What A Product Of A Broken Home Would Say To Her Future Ex-Husband

by Adrienne Argenbright

Neither of us wanted this. It isn’t something you plan for, alongside family dinners and summer vacations.

There isn’t a little girl on the planet who grows up thinking about alimony, or daydreaming about child support.

Sure, it was always a possibility, but we expected it the way you’d expect a snowstorm in June. When I married you, it was for life.

But sh*t, as they say, does happen. And here we are: “irreconcilable differences.”

I didn’t cheat; you don’t have a drinking problem. Things just fell apart. And while we could spend the rest of our lives in a façade of forced happiness, neither of us wants that, either.

The fact is, the end has come and we wouldn’t be here if it wasn’t for real.

Some stories have endings that aren’t so sweet. But together, I think we can make ours a little less bitter.

Because the thing is, I’ve already lived that bitterness; I grew up in it. Instead of lullabies, I heard raging fights, barely concealed behind closed doors. In lieu of love and support, all I saw was passive aggression and malice.

Come hell or high water, my mother and father refused to come together, even for the sake of their children.

They could see no further than their own hurt and pain. My mom and dad weren’t parents, and they weren’t happy.

No matter how much I wanted it, I never really had a family again after their divorce.

So, believe me when I say, I do not take this separation lightly. Indeed, I’ll be damned before I suffer that same fate as my parents, or let our kids grow up the way I did.

As a child, I had no agency; now, I do.

And, thus, I offer you the following: my end-of-marriage vows. I don’t expect you to keep the same promises, but I hope you will.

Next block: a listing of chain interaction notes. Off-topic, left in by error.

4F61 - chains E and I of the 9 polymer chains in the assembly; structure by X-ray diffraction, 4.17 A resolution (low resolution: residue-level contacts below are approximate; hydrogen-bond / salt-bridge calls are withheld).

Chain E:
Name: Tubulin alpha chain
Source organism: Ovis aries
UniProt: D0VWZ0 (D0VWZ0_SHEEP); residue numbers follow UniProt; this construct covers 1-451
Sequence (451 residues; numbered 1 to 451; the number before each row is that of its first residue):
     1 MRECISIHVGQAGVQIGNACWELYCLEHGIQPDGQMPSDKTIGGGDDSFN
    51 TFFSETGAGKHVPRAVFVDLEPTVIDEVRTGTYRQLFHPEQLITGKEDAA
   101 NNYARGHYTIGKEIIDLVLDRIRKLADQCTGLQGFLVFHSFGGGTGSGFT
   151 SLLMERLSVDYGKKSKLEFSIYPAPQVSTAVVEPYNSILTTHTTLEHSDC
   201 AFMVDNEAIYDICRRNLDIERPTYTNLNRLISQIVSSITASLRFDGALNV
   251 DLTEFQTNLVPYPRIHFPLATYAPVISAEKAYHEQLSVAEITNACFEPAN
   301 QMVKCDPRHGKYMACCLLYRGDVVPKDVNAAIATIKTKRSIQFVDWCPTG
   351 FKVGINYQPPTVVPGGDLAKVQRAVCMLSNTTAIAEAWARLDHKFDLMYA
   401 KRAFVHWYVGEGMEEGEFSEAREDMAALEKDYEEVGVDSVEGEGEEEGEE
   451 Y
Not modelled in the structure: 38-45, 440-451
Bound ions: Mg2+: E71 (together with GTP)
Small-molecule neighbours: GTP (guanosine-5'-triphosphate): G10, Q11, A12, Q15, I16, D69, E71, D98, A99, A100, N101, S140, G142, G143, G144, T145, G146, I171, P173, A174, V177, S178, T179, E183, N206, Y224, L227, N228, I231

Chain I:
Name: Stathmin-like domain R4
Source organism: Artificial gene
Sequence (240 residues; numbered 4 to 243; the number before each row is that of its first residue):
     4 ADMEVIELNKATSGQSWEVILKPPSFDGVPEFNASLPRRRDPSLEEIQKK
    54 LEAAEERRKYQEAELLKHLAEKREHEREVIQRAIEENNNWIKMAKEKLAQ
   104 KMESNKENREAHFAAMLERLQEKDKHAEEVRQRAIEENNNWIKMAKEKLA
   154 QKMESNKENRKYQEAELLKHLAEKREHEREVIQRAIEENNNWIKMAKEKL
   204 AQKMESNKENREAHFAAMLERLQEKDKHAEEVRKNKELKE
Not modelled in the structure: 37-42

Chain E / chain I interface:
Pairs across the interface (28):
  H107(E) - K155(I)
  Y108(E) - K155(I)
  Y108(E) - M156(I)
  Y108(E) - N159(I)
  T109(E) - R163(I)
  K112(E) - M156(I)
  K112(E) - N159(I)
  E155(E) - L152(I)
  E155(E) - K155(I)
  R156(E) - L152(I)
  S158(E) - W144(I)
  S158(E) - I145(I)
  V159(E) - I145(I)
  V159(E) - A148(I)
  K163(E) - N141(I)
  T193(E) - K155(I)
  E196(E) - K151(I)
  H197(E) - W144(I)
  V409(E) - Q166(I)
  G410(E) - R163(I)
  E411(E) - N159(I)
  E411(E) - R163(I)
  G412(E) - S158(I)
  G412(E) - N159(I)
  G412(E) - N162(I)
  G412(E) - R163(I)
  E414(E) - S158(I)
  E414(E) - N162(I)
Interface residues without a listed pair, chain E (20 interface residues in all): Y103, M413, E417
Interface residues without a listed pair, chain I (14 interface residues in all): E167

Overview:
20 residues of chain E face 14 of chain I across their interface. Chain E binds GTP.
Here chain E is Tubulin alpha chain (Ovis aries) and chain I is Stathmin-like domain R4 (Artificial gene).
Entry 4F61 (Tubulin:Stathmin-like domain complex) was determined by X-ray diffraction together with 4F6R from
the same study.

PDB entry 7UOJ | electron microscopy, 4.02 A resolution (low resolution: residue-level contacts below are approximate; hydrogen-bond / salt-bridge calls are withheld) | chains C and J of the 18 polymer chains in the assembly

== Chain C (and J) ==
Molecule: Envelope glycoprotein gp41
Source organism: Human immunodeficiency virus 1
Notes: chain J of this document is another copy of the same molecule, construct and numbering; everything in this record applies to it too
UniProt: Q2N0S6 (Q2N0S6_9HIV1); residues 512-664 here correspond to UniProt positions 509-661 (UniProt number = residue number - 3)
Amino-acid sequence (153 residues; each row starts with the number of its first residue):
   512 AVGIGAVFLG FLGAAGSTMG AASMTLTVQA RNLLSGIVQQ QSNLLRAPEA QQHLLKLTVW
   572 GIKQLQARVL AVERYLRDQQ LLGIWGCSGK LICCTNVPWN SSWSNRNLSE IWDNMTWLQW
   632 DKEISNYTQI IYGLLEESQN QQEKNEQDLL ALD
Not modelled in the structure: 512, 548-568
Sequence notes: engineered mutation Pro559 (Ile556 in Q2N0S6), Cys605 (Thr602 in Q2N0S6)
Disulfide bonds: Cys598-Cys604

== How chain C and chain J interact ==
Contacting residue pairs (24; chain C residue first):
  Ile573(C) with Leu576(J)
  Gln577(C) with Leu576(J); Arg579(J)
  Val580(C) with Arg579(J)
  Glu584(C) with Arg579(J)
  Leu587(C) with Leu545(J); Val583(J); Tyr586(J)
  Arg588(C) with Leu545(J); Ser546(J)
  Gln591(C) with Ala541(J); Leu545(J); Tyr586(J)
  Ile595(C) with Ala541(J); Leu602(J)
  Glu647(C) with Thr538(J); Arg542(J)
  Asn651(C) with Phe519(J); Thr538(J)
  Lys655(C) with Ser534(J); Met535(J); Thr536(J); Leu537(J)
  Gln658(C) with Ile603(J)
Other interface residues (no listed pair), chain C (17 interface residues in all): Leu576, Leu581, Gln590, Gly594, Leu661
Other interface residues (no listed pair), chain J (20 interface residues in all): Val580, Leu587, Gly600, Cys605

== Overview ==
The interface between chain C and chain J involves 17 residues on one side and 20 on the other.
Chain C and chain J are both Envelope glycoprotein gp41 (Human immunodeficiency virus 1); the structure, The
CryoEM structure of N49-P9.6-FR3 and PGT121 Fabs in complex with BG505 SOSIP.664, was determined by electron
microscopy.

We loved each other once, after all, and that has to count for something.

If it doesn’t, then there really is no hope for us, even at this crossroads at the end of the world. We may not like each other, but we have to respect each other.

You are the father of my children, and without you, my life would be incomplete.

That fact alone warrants some tact. Making a few promises is the least I can do when faced with the weight of determining our family’s future.

So, here we go…

I vow to never badmouth you in front of our family. Our kids will never hear an ill word against you.

When I get frustrated or sad or lonely, I will turn elsewhere for support. I won’t put that on our children.

If I have a problem, I will be direct with you, and only you. Our kids will not be messengers.

Though separate, we will still be parents. And that means working together, unified for our children’s sake.

I vow to let you move on. If happiness means you find someone other than myself, then so be it.

I will be cordial to this new woman in our lives, in our kids’ lives. There won’t be any petty jealousy or suspicious side glances.

And, if you decide to remarry, I’ll conveniently leave town that weekend to let you do so in peace.

I vow to make holidays as easy as possible. If you are in agreement, I propose we try hard not to split Thanksgiving, Christmas and birthdays into two.

I suggest we come together, just a few times a year, to remind our children we are still a family. We may be a broken family, but one with all the pieces still in tact.

In times of crisis, I vow to back you up. I will stand by you. If something goes wrong, I won’t turn on you simply for spite.

I will work with you to find a solution, ignoring the fact we couldn’t find one for our marriage.

I’ll listen to you, and brainstorm with you, and together, we will figure it out.

I vow that though I am no longer in love with you, I will always love you. If you get sick, I’ll hope you get better. If you fall on hard times, I’ll offer you my support.

The fact that we’re not married doesn’t mean we have no bond. We are still a family. And though it may be difficult at times, I will still treat you as such.

I don’t know if any of this is possible. There is so much I don’t know, and all I can’t tell you where our future lies.

But, I do know I want to be happy, and I want our children to be happy. And, really, I want the same for you.

So I won’t hang on to anger or resentment. I won’t look to the past with bitterness and regret. I will move forward.

And, if I can no longer do that by your side, then the least I can do is make the journey as easy as possible, from over here across the street.